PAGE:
These poems occupy an unusual tragic space and time. The 'twenty' or 'thirty' years of passed time, in which little happens except for the narrator's own contemplation of events, distance the reader from the subject of the elegy, and draw them instead to the narrator and her own personal tragedy, beginning the day he died, when she 'went into the dirt'. And so the tragedy is double: it exists as both action and aftermath. This is given yet more complexity by the superimposition of the poems onto an existing tragic model - the story of Electra and Clytemnestra - which suggests the death of a father before Plath has even spoken of it. The poems are bound up with tragedy in three different temporalities: the classical past, the narrative past, and the 'mourning' present.

Further Reading and Thinking

It would be ambitious, but very worthwhile, to work out what you think this concept of 'Tragedy' might include and exclude. Shakespeare is a great place to start: what do Hamlet and Macbeth (or any other plays conventionally called 'tragic') have in common? Greek tragedies - in translation for most of us - can seem very alien to the modern reader, but they're not that hard to read once you get used to them. Not many plays actually survive from 5th century Athens, and these are by only three playwrights. Aeschylus's Agamemnon (the first play of the Oresteia) is a great place to start. Sophocles is famous most of all for Oedipus the King. Euripides takes things to wilder extremes: have a look at The Bacchae.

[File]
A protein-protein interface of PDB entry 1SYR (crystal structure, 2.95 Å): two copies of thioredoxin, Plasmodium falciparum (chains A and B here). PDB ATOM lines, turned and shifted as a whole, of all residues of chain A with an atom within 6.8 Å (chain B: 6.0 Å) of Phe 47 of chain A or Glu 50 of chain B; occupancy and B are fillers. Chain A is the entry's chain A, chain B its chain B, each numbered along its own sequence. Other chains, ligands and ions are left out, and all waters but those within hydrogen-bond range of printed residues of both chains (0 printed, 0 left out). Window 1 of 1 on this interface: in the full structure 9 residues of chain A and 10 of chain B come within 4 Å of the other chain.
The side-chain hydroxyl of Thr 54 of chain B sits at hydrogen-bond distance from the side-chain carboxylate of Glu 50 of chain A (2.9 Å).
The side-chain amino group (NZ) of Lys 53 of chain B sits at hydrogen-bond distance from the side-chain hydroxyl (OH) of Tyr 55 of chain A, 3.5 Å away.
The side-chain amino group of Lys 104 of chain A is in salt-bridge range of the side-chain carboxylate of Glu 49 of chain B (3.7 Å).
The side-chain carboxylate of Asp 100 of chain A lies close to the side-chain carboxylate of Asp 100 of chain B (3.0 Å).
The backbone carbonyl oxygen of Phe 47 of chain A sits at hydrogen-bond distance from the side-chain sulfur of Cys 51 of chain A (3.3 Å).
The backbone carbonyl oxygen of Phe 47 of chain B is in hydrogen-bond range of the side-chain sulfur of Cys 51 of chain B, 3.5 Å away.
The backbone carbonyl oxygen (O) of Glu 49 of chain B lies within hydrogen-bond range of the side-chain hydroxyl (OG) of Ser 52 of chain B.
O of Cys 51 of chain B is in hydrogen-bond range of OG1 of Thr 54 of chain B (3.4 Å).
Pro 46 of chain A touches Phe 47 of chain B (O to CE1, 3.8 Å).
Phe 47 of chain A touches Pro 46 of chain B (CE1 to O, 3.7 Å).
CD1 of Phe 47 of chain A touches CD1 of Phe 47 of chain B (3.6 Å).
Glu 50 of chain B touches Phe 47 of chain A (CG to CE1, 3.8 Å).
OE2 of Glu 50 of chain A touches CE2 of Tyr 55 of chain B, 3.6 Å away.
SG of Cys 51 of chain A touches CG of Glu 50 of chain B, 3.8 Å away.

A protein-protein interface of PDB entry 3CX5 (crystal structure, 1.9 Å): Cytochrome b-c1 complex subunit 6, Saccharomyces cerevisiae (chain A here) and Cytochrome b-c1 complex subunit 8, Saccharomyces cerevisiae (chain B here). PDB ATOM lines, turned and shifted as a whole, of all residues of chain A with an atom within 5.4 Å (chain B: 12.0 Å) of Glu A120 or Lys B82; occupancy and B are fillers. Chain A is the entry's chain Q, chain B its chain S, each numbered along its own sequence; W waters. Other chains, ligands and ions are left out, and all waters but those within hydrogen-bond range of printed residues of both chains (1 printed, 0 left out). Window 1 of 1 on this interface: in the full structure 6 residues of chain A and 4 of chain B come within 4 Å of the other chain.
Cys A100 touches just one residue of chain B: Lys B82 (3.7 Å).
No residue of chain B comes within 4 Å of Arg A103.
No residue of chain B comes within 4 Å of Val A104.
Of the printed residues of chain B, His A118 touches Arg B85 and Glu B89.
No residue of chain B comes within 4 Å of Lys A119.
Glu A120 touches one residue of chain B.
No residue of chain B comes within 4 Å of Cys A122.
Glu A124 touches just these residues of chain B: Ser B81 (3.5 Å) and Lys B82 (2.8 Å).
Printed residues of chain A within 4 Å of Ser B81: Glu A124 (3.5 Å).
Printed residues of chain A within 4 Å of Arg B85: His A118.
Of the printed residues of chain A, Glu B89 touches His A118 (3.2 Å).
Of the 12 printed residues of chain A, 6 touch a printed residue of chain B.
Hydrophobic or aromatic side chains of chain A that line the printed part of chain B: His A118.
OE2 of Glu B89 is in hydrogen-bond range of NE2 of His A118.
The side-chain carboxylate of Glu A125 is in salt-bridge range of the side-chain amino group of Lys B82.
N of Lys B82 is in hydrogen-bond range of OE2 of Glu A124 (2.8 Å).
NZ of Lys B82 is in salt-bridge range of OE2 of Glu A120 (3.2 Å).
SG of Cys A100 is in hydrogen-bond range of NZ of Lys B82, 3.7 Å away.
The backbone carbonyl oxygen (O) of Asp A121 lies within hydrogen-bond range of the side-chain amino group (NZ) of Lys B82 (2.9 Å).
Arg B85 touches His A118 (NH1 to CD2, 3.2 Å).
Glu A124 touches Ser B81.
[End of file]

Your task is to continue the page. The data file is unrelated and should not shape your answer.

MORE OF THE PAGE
Adrian Poole's book Tragedy: A Very Short Introduction (Oxford, 2005) is a good book to get you started in thinking about how to use the term. A.D. Nuttall's Why Does Tragedy Give Pleasure? (Oxford, 1996) asks a key question and turns to the work of philosophers for a series of different answers. People studying the Tragedy paper in their final year at Cambridge - and those who teach them as well - tend not to end up with a Grand Theory of Everything Tragic! It's better to focus on the intersections of individual works with aspects of the larger ideas. This brings us back to Sylvia Plath. Her poems prompt tragic thoughts; they are part of a tragic story themselves. How do they, as poems, explore their own aspirations and limitations? And that, of course, is what Robyn Drury's article is about.

The Oresteia is a trilogy of plays by the Greek tragedian Aeschylus, first performed in 458 BC. It tells the story of the ruling family of Argos. King Agamemnon is killed by his wife Clytemnestra in the first play; she is killed in turn by her son Orestes in the second; and Orestes is haunted by Furies in the third. The second play features his sister, Electra, encouraging her brother. This part of the story is told in two other surviving Greek tragedies, by Sophocles and Euripides - so Electra is both part of the Oresteia sequence, and a separate play.
Canon is a useful word in literary criticism. It means a body of authoritative work that sets standards and defines terms. The 'tragic canon' would include the work of Aeschylus and Shakespeare for sure, but (as this article explores) it might struggle to accommodate Plath's poems. The concept of a canon is sometimes raised negatively, as something putting pressure on the present, and giving strength to old critical views. It has to be able to change: if new works cannot join and thus change the canon, then a canon is not a very useful thing.
Epic, like tragedy, is a literary term that has straightforward and much less straightforward definitions. It typically designates a grand story of an individual's achievements in poetic form - but there are many variations on this theme.